In this light, the year 2005 represents a very special year within our contemporary history. And I think it is good, it is encouraging, that interest in historical issues is increasing. We can observe this in recent films, in television documentaries, but also in the extensive newspaper debates about the culture of remembrance in Germany.

In Berlin, we have access to an exceptionally impressive potential thanks to the number of historical locations, commemorative sites and museums dedicated to different eras in history.

Berlin is, to a degree, the capital of German history. The public agrees: although the numbers of people visiting commemorative sites is sinking elsewhere in the country, figures for Berlin continue to increase for both commemorative sites and history museums.

This year, the federal government and Berlin city government want to work together to renovate the commemorative sites in the capital and make them more attractive to visitors. Our plan for the Berlin Wall represents the first systematic, thematic visitor programme for this outstanding monument to post-war history. The new commemorative site for forced labourers is to be opened next year; with this event, we will fill a significant gap in the public's awareness of this important historical topic. And despite the well-known financial shortages, we will emphasise this topic in particular.

The commemorative sites and events which already exist and which are associated with the programme for the year reflect well on us:
  • Karlshost Museum as a historic location for 8th May, but also in particular because it is the world's only museum that is managed by two former opponents for the purpose of interpreting their common history; 8th May 2005 is the museum's tenth anniversary.
  • The Allied Museum tells the story of how France, the UK and USA turned from occupiers into friends.
  • By selecting the former barracks of the Spandau Citadel as its new exhibition space, the Topography of Terror Foundation has chosen a unique location for its exhibitions which tell the history of Berlin in 1945.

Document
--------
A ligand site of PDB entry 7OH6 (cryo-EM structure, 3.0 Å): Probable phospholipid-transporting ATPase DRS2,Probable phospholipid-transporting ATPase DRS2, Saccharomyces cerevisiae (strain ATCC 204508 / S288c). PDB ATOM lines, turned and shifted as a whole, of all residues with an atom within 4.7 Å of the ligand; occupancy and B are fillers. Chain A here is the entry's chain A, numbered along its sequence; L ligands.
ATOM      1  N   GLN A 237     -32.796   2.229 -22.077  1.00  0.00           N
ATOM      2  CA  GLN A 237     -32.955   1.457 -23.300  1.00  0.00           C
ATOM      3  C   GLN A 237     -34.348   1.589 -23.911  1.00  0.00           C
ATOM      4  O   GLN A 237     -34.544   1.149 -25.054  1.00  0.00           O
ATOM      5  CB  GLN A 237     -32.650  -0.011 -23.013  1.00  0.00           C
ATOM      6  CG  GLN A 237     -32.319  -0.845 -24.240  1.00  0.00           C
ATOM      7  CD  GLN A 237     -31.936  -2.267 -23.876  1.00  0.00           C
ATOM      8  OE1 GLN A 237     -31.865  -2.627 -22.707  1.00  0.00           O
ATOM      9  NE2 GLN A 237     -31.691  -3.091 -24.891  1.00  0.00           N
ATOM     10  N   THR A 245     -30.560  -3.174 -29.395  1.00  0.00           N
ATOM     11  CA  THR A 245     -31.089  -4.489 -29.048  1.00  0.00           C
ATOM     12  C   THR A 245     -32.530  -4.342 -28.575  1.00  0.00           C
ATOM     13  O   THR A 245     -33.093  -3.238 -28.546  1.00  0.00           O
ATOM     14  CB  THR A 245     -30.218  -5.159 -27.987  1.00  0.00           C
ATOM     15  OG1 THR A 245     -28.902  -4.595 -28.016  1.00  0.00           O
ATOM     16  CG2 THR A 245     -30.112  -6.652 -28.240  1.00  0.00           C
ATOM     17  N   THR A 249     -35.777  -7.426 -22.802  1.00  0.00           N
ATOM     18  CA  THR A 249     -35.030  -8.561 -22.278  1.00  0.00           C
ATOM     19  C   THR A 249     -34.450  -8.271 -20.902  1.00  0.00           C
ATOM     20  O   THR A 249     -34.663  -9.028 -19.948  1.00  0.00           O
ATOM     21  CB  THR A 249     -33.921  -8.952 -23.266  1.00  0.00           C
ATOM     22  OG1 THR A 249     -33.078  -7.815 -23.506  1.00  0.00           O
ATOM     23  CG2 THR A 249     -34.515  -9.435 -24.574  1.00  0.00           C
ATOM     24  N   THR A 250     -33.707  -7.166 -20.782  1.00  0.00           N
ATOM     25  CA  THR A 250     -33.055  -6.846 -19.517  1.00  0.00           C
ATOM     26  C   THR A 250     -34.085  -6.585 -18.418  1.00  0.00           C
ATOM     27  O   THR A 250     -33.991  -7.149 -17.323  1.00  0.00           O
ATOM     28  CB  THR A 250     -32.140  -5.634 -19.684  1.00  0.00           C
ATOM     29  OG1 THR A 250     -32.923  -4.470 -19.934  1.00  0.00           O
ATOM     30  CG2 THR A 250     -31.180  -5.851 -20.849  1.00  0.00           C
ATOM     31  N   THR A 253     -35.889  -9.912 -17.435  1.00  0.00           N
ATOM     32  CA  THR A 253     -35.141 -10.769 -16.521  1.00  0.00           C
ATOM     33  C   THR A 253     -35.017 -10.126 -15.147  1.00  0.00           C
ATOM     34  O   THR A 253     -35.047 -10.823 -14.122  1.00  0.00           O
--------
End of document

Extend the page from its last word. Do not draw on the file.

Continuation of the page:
• German society under Allied occupation will be explored in an interesting series of films and talks held at the House of Democracy and Human Rights; the organisers are the German federal states' delegates for documents relating to state security matters and the Institute for Contemporary History.
  • And at Schöneberg town hall, a long-running exhibition will continue its exemplary work in exploring the traces left by Jewish former residents of the area, thereby bringing an important topic closer to young people and keeping it alive.
In the citadel of Besancon in France, now the site of the Museum of the Resistance and Deportation, visitors can read a quote from the philosopher George Santayana:
"Those who cannot remember the past are condemned to repeat it." And Stefan Zweig once remarked:
"Someone has to start peace, just as someone starts a war."

Both are good mottos for our 2005 cultural year, "Between War and Peace".

I hope that all the energy invested by those working in museums, at commemorative sites, at the MD, with me and at other locations associated with this project will contribute to acquiring as large an audience as possible for remembrance, understanding and an awareness of this history.

I wish everyone, you and us, the greatest of success in this cultural year. And for my part, I hope for an intelligent, and if necessary an energetic and polemical discussion about questions pertaining to contemporary history.

As long as we discuss the issue, the themes it covers remain alive and enable us to attain new insights and points of view. Ultimately, this is what I hope for all of us, including those in Steglitz-Zehlendorf!

Museumspädagogischer Dienst Berlin,
Klosterstrasse 68, 10179 Berlin, info@kulturprojekte-berlin.de
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Between War and Peace - 60th anniversary of the end of the war in Europe

Speech of Dr. Thomas Flierl (PDS)